One thus wonders how the exploding pot industry will affect those health statistics.  While occasional, casual use of marijuana will likely have minimal effects on an individual, smoke will induce some lung injury in those who regularly inhale the product.  The potential for addiction is always present among those with such genetic tendencies and the long term effects of marijuana use remain uncertain.  Though the limited ingestion of alcohol has been shown to have some positive effects, especially on the development of cardiovascular disease, benefits from most popular supplements have not been demonstrated in scientific trials; on the other hand, the great majority of drugs, whether illicit, prescription or over-the-counter, have known potential side effects and pot is just another drug.  Then there are the risks to non-users, including their involvement in marijuana-related accidents and their exposure to second-hand smoke.

Time will tell if Colorado's social experiment will have a negative impact on the health of its population.  The financial rewards enjoyed by the State may be more than balanced by the health costs that arise from widespread marijuana use.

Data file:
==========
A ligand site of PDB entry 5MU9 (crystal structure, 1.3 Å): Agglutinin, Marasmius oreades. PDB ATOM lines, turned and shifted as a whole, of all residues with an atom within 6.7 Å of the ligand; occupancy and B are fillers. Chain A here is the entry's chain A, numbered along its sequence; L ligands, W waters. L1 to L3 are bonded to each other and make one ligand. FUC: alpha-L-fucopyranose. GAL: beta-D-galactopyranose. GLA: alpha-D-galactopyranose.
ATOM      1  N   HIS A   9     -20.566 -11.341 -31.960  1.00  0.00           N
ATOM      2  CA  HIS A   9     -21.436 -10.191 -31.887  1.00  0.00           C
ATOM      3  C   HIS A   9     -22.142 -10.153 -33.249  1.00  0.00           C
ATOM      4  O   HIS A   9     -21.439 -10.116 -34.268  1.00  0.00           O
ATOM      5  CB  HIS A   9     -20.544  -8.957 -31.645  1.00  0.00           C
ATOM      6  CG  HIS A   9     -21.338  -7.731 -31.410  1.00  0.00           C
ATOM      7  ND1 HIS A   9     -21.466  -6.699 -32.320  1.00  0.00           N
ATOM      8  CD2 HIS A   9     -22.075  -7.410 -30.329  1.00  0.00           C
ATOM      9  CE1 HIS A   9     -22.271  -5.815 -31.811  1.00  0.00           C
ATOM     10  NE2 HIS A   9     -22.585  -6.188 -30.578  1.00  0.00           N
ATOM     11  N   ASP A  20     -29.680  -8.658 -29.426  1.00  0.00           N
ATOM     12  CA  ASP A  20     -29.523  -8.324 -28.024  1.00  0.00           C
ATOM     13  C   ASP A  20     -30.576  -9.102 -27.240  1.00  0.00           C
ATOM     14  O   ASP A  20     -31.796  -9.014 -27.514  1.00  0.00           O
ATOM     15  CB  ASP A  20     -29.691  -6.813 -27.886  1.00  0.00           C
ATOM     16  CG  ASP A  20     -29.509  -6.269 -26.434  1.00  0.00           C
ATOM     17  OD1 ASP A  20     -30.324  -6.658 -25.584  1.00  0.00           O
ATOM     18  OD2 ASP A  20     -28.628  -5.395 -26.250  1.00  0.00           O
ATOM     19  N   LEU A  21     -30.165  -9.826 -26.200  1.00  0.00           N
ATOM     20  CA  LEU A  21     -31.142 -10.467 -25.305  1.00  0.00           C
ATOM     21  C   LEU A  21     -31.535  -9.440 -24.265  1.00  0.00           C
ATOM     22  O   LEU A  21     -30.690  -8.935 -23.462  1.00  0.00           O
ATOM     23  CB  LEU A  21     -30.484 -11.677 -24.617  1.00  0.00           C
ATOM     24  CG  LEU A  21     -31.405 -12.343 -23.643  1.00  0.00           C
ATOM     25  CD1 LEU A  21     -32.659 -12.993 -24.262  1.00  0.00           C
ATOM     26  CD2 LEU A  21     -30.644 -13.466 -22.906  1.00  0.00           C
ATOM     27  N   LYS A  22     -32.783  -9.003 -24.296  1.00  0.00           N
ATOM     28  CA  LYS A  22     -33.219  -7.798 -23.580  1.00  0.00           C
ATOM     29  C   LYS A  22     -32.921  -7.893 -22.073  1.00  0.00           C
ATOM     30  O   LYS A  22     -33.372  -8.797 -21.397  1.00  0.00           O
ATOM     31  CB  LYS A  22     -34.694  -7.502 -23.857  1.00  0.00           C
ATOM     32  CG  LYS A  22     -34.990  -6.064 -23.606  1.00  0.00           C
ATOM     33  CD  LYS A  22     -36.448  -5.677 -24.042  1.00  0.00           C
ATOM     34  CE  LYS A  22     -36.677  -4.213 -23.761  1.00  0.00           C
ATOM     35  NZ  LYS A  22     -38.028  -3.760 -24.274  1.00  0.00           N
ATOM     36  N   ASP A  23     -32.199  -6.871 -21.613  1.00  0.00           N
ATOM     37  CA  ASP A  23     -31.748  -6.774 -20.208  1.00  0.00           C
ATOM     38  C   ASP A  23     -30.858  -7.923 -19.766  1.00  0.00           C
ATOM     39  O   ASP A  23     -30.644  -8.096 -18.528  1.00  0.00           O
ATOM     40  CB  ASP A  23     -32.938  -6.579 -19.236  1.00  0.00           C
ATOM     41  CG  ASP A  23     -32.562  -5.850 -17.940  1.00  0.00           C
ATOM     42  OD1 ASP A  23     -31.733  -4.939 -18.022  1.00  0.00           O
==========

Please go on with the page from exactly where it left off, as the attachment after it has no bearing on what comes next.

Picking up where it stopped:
Tuesday, February 25, 2014

Achievements & Regrets

When we humans reach middle age, we begin to take stock of our lives.  That assessment tends to focus on our achievements and our regrets, pertaining to relationships, family, our career and our personal goals and interests.

Some of us deny having regrets while others minimize their achievements; of course, neither of those purported views match reality and generally reflect an inflated or depressed level of self esteem.  The rest of us fall across the spectrum, acknowledging that our life has been defined by a mix of achievements and regrets and sensing that the balance is tipped in one direction or the other.

Problems arise when we become satisfied with our achievements or obsessed with our regrets.  Both can lead to inertia, convincing us that our productive life has ended or that perceived mistakes will forever taint our accomplishments.  The solution to these self-imposed dilemmas is to challenge ourselves with new goals and to accept the fact that regrets are part of human life; when we direct energy toward our passions, we are less likely to dwell on past mistakes, however real or imagined they might be.